Bali, a land of Komodo dragons, smoking volcanoes, wisps of incense on the warm breeze and the distant hum of hippies chanting. It's an enchanted place and I'm looking forward to spending more time there this year.
It was quite an adventure boarding a flight to The Other Side of The World where I knew no-one, knew very little about the culture but was certain that they made EXCELLENT parasols. I liked the flight very much, the plane was pink and purple and filled with Australians, I felt as if I'd catapulted into the opening credits of 1990's Home and Away.
I sat next to a very interesting man who had just written a new theory on Jack the Ripper and by the end of the flight he may have convinced me he solved the crime.
The Balinese people I met were utterly lovely. So gentle, careful and respectful. I really liked them. But South Bali was not like the photos, it was full of swaying, sweating crowds of tourists swigging beer, wearing not very much and spiritual warriors with arm tattoos, covered in feathers with wood sticking through their ears.
An oil and water societal mix in front of gloriously designed and well-lit boutiques and vegan cafes. Bali is bursting at the seams with smoothie bowls and health-freak-food deliciousness, which I found slightly baffling because the local food is phenomenal.
As soon as I arrived I saw parasols everywhere. The Balinese are Hindus of the most magical sort and my understanding is that the spirit world and this world are as one. Shrines with parasols are round every turn and parasols are used in temples and in processions. They're made from bamboo and durian wood (bit like a jackfruit) and are completely handmade by artisans.
I roved across Bali on my hunt for the perfect parasol partner, someone who would be up for the challenge of making my designs, let me poke around their production and generally be a bit of a nuisance. I found him, but I bear the scar.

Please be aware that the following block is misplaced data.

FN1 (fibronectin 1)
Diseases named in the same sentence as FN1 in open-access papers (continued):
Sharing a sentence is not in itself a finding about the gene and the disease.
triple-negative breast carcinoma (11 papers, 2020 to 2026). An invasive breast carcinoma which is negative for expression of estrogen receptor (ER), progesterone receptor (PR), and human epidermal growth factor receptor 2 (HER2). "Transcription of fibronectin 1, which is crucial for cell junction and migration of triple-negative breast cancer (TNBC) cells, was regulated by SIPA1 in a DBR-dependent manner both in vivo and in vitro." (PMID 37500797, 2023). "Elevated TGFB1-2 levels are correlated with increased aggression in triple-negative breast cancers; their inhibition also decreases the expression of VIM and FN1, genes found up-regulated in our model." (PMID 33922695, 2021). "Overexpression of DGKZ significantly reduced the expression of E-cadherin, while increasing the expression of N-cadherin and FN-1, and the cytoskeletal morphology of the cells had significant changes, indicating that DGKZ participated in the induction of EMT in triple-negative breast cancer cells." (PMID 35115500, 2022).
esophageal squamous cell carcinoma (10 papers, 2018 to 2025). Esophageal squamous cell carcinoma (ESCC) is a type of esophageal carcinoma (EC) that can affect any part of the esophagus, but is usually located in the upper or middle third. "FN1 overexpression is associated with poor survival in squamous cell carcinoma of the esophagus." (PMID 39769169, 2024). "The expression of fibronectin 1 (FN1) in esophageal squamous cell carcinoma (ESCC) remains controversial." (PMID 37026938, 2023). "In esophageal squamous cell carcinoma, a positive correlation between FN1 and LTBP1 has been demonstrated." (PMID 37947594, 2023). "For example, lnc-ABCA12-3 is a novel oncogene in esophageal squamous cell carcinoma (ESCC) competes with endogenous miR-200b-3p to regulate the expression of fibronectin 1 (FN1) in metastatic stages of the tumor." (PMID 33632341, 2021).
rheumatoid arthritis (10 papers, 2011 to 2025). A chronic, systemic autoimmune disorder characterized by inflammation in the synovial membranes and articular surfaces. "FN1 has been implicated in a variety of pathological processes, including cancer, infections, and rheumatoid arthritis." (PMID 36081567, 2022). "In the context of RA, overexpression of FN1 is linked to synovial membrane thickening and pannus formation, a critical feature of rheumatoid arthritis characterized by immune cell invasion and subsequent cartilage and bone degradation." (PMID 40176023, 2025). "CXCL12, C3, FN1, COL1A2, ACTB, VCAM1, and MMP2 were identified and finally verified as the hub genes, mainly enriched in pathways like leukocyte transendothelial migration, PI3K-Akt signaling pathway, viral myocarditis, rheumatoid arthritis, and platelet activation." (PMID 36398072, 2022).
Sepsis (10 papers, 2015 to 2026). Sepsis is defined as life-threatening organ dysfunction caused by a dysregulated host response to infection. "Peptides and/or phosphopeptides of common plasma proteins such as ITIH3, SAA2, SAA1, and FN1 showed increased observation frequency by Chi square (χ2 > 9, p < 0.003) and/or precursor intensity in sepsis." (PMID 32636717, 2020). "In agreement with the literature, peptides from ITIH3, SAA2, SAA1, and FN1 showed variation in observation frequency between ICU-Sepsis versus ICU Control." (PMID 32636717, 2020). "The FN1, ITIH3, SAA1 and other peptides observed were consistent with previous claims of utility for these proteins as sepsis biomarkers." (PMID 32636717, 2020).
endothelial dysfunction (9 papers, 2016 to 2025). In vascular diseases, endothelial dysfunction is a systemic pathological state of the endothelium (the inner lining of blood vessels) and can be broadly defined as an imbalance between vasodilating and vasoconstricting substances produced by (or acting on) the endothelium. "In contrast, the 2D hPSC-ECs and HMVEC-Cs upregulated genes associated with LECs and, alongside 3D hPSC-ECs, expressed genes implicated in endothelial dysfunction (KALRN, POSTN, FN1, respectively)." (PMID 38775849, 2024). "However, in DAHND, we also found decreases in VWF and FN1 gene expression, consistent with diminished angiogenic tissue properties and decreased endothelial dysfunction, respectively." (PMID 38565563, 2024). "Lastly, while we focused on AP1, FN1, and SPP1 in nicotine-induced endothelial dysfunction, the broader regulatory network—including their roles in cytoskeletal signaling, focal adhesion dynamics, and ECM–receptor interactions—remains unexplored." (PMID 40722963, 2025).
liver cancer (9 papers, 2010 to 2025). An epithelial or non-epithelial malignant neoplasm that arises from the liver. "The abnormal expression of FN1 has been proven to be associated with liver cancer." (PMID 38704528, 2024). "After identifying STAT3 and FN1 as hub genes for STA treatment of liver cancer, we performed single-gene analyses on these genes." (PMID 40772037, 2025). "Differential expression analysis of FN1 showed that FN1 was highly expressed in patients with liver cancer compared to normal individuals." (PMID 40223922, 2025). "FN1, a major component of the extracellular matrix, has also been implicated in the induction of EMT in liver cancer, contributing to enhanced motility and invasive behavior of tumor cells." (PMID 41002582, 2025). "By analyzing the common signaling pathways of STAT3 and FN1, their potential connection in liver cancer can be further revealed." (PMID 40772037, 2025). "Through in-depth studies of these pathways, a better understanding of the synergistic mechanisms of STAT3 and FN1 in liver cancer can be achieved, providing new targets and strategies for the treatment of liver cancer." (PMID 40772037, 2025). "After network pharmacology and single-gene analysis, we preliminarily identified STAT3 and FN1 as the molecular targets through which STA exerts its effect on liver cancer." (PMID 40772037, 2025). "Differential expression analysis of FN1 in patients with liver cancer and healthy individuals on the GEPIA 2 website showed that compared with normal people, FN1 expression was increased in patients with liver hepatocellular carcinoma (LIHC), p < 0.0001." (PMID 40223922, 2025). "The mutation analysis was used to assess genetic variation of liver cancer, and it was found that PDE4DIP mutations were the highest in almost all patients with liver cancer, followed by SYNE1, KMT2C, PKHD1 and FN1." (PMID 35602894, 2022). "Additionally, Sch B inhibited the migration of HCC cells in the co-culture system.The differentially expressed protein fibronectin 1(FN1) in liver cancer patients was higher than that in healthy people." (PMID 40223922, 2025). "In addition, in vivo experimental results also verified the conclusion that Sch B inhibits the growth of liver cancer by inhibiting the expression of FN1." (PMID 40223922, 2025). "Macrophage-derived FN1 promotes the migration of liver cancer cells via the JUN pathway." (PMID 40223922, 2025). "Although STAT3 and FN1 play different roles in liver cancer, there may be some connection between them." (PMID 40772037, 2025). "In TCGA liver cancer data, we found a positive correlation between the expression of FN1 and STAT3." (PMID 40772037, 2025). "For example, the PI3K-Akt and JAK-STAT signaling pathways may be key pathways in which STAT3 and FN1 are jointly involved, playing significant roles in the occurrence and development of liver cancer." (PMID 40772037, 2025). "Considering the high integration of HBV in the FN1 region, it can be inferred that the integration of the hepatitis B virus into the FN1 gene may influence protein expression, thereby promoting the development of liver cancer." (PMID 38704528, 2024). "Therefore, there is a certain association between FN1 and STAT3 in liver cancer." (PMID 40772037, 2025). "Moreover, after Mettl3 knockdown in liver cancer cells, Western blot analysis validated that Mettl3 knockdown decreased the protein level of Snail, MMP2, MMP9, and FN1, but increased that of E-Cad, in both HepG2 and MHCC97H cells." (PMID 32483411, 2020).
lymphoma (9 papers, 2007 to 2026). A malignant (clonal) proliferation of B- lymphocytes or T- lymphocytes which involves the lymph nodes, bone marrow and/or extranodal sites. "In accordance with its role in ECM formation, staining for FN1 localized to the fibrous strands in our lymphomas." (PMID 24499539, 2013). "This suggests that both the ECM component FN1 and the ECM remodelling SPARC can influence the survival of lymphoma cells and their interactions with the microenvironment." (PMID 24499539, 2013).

It involved a two hour motorbike journey, a classic ' tourist-back-of-leg-exhaust-burn', a makeshift ice pack of defrosting chicken nuggets and awkward lunch in a vegan cafe in Ubud (vegan capital of the world) surrounded by wide-eyed dogs staring at the AMAZING chicken-scented human inexplicably eating an avocado thing.
I have three obsessions in life apart from loved ones, parasols and African liberation theology; boiled eggs, hot sauce (all condiments tbh) and lighting. Bali DELIVERED on all these.
Boiled eggs are moderately achievable everywhere, although I did have a high incidence of bad eggs for breakfast in Bali and developed some magical thinking about the correlation of these and ensuing luck in my day. Travelling alone for long periods can do funny things to you.
On the lighting and hot sauce fronts Bali excelled itself. The lighting deserves it’s own post and the HOT SAUCES are the stuff dreams are made of. Sambals, the poetic name they call their condiments, it sounds like sweet nothings whispered in your ear, sambals...
Every morning in Bali I woke up in my white frilly nightie, stretched like a Disney Princess, thought about doing yoga, What'sApped and checked Instagram for 15 mins (30 mins) and then went outside for a BOILED EGG AND GREEN SAMBAL.
I'm having a Proustian moment recalling those halcyon days. My bottle of Encona West Indian looks shabby in comparison.
This was my Best Breakfast in Bali. My wondrous chum brought me FIVE sambals for my morning egg.